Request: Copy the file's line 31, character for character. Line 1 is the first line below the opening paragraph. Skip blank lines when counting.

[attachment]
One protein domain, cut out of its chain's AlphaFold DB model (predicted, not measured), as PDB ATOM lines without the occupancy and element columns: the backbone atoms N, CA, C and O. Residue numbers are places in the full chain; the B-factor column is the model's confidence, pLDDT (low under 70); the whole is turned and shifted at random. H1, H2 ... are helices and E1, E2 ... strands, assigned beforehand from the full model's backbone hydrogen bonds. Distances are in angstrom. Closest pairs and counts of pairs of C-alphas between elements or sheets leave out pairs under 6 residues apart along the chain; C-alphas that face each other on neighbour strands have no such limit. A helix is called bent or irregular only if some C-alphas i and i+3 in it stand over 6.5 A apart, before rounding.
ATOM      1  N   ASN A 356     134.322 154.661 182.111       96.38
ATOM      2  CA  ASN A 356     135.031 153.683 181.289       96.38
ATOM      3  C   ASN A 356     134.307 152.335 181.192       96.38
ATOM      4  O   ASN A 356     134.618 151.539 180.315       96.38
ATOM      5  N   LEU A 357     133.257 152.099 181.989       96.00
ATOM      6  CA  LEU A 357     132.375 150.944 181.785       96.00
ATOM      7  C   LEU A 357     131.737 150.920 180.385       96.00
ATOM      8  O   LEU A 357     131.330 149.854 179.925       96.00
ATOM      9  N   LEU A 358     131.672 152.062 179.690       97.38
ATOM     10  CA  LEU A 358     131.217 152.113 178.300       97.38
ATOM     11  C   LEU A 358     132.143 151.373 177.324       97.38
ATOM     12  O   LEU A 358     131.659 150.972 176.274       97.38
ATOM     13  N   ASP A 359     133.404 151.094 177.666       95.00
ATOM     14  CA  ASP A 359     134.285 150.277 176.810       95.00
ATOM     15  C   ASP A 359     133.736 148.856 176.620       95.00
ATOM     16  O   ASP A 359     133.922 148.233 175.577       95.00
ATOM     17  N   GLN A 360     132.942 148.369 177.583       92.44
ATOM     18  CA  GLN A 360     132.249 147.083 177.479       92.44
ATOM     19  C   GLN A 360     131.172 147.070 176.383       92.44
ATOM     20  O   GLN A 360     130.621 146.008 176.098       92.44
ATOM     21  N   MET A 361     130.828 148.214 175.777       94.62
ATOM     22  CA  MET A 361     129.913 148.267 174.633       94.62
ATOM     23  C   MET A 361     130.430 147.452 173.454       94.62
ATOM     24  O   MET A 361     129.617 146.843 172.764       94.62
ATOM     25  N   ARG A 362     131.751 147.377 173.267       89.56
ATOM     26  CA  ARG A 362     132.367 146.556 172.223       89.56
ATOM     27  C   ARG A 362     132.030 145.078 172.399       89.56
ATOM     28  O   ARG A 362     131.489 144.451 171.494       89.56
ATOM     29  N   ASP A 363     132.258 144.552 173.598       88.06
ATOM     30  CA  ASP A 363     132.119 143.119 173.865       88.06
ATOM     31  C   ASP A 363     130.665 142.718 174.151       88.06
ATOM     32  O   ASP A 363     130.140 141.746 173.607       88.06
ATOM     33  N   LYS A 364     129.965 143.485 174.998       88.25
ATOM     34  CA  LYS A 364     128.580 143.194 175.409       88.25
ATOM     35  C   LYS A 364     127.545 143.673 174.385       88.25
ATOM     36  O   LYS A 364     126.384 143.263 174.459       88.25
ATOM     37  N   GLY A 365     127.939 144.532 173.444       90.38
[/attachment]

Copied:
ATOM     31  C   ASP A 363     130.665 142.718 174.151       88.06